Take a deep breath in and as you exhale, lift both feet off the mat/floor and bring your legs to a 90-degree angle.
Raise the body upwards as you inhale, putting extra pressure on the core and shoulders, and take the final position as you exhale.
At the final position, begin steady breathing and keep your brain relaxed.
Exhale as you release the position, bringing one leg close to the ground at a time, and then inhale as you get the entire body to relax pose.
Performance Duration for Beginners: Hold the pose for 20-60 seconds.
Performance Duration for Advanced: Hold the pose for 3 to 5 minutes.
Part 3: Things to Keep in Mind
Being an advanced pose like Sirsasana requires strength, alignment, and flexibility. If not executed carefully, this pose may cause neck, shoulder, back pain, and severe spine injuries. To accomplish it safely, you'll need to battle the fear of failing, and here are a few things to keep in mind:
Coordinate with a spotter - Working with a spotter is the most fantastic option. This might be a certified yoga instructor, a fitness guru, or a wise yoga buddy.
It isn't easy to check out or feel your body's alignment while you're upside down.
Hence, a spotter can assist you in properly aligning and supporting your body. They'll also help you get into and out of the asana without getting hurt.
Don't fall, just use the wall - It's fine to rely on a wall as long as you don't depend on it. Remember, you don't have to become too accustomed to the wall or rely on it excessively. It's wonderful to have the wall there for emotional support if you're frightened or afraid of falling.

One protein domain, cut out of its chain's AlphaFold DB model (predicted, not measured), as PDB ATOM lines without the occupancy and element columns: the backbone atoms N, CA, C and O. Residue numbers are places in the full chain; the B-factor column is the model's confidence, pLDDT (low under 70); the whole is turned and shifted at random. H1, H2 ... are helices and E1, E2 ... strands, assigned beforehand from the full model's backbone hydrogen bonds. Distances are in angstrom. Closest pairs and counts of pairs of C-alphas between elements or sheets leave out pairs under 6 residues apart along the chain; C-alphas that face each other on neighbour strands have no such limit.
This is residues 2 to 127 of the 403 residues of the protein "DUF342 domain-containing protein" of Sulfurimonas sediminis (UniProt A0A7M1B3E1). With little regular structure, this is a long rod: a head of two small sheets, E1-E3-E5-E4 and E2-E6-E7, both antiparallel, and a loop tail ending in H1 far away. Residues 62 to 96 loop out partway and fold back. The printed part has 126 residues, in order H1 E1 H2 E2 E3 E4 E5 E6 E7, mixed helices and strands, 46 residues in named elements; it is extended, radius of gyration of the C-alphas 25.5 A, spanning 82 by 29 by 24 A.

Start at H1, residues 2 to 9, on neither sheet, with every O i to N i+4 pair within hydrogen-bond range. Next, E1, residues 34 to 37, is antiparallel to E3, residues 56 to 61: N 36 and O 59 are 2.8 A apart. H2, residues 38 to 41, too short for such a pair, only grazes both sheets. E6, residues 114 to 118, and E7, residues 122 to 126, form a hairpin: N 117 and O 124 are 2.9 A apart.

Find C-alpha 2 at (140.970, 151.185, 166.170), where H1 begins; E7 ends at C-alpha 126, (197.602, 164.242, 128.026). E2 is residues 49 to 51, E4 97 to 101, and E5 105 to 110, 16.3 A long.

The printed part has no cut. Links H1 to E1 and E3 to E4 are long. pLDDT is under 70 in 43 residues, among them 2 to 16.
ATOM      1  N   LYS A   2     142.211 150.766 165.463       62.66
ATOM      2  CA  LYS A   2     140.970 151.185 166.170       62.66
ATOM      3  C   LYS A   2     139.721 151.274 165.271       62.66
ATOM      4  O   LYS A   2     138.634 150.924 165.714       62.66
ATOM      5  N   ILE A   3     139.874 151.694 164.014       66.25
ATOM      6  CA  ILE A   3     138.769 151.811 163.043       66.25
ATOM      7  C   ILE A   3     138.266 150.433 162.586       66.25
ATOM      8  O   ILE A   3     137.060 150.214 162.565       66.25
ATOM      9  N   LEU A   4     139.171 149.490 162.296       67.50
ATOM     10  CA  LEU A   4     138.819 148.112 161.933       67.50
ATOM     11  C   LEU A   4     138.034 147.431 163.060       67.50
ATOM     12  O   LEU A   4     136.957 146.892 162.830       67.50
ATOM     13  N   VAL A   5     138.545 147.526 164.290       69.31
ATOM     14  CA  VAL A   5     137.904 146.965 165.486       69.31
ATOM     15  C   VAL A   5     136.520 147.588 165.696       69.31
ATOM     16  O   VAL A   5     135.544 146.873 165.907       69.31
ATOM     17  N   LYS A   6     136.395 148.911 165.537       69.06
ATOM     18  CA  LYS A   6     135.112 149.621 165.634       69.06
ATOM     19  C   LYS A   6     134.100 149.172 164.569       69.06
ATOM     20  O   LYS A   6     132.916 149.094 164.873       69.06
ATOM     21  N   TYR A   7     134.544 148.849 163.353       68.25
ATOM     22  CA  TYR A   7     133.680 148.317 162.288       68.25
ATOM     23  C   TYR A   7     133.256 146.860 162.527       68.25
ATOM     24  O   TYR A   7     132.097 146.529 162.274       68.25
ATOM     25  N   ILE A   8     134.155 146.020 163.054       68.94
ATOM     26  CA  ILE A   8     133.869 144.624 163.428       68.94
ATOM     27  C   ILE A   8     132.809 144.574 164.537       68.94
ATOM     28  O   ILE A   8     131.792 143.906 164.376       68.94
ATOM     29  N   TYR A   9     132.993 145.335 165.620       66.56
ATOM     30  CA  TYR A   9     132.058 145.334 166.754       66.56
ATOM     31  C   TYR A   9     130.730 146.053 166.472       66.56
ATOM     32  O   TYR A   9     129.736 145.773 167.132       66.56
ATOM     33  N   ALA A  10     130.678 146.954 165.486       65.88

Use safety props around you - Surround yourself with folded blankets or cushions. As you get stronger, you can inch yourself further until you can do a headstand in the middle of the room. If you're practicing this alone at home, spread some folded blankets or pillows on the ground around you, this way you'll have a gentle landing in case you do lose your balance.
Part 4: Relaxing Poses After Sirsasana
The shoulders and neck muscles need some time to relax and contract after practicing Sirsasana. A few poses must be practiced immediately after Sirsasana to achieve proper relaxation in the spine:
1. Balasana (Child Pose): Taking a step back from Sirsasana, sit on your heels, with arms stretched out, and place your face and forehead near the floor, keeping your body light and relaxed. The neck muscles are relaxed in the child's pose, and the elongated spine is relaxed. In this pose, the hip muscles are also relaxed.
2. Paschimottanasana (Seated Forward Bend): After relaxing in Balasan, get up and get seated in dandasana. Gently press your sitting bones into the floor to draw your lower tummy in and spine upwards. As you inhale, lengthen your spine.
Lengthen your spine as you inhale. Fold forward from the hips as you exhale. Maintain a straight back and only fold as far as you can with your flexed spine. Maintain length in the front of the body by traveling from the belly button to the ribs, chest, and forehead to the legs.
Keep your arms on the ground. Wrap your first two fingers and thumbs around your big toes if your hands reach your feet. To get deeper into the pose, stretch the front of your torso with each in-breath, elevating your head slightly. Hold this pose for a couple of minutes and relax your upper body.
3. Savasana (Corpse Pose): In Savasana, relax the entire body with calm breathing and make sure the limbs, head, and trunk are relaxed and close to the mat. Control your breathing and loosen up your entire body. Stay in this position for 12 breaths.